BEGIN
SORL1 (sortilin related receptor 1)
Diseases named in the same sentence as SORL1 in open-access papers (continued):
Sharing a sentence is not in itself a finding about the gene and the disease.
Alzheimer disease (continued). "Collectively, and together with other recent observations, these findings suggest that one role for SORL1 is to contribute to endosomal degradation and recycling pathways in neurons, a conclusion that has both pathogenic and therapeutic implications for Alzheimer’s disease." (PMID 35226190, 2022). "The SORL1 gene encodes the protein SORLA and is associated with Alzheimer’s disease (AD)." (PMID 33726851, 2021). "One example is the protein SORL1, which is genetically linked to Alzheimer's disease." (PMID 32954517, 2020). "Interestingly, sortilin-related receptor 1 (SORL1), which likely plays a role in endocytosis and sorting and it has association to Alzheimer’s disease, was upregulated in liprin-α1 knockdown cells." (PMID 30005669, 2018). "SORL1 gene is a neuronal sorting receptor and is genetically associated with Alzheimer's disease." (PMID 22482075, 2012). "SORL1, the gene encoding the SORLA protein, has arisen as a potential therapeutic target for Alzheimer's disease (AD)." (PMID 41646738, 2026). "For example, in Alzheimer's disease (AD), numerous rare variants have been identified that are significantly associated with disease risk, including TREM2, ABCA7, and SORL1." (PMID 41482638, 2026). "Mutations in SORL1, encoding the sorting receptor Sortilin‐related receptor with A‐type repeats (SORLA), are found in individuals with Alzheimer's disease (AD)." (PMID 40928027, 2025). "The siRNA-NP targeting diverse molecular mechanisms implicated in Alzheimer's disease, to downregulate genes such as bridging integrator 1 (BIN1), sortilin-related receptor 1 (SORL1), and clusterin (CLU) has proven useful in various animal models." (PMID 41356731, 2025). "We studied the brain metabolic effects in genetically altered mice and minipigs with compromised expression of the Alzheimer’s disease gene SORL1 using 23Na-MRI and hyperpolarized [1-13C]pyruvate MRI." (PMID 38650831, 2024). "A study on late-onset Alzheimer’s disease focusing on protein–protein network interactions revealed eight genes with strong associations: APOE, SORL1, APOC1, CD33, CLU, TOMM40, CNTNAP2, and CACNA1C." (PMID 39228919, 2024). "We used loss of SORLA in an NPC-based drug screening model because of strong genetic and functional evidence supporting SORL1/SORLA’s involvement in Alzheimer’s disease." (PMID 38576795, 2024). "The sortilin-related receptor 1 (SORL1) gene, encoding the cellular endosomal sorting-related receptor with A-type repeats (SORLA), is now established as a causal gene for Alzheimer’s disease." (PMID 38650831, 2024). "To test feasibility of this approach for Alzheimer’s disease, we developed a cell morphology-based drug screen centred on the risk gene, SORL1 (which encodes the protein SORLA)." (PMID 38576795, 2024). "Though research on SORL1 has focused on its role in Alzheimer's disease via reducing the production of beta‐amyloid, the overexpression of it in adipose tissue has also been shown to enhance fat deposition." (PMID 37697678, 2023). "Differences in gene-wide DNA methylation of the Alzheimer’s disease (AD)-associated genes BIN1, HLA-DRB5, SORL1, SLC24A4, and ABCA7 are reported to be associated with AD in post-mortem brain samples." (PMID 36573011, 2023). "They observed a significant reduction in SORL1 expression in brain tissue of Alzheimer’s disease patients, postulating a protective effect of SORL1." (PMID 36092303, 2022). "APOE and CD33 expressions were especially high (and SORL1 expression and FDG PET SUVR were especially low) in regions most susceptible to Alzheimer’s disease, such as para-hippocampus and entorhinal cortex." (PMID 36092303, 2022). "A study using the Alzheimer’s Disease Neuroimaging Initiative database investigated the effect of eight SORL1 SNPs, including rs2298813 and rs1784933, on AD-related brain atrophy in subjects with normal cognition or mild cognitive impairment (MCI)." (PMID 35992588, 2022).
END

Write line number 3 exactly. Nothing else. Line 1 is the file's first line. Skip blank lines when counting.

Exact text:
Sharing a sentence is not in itself a finding about the gene and the disease.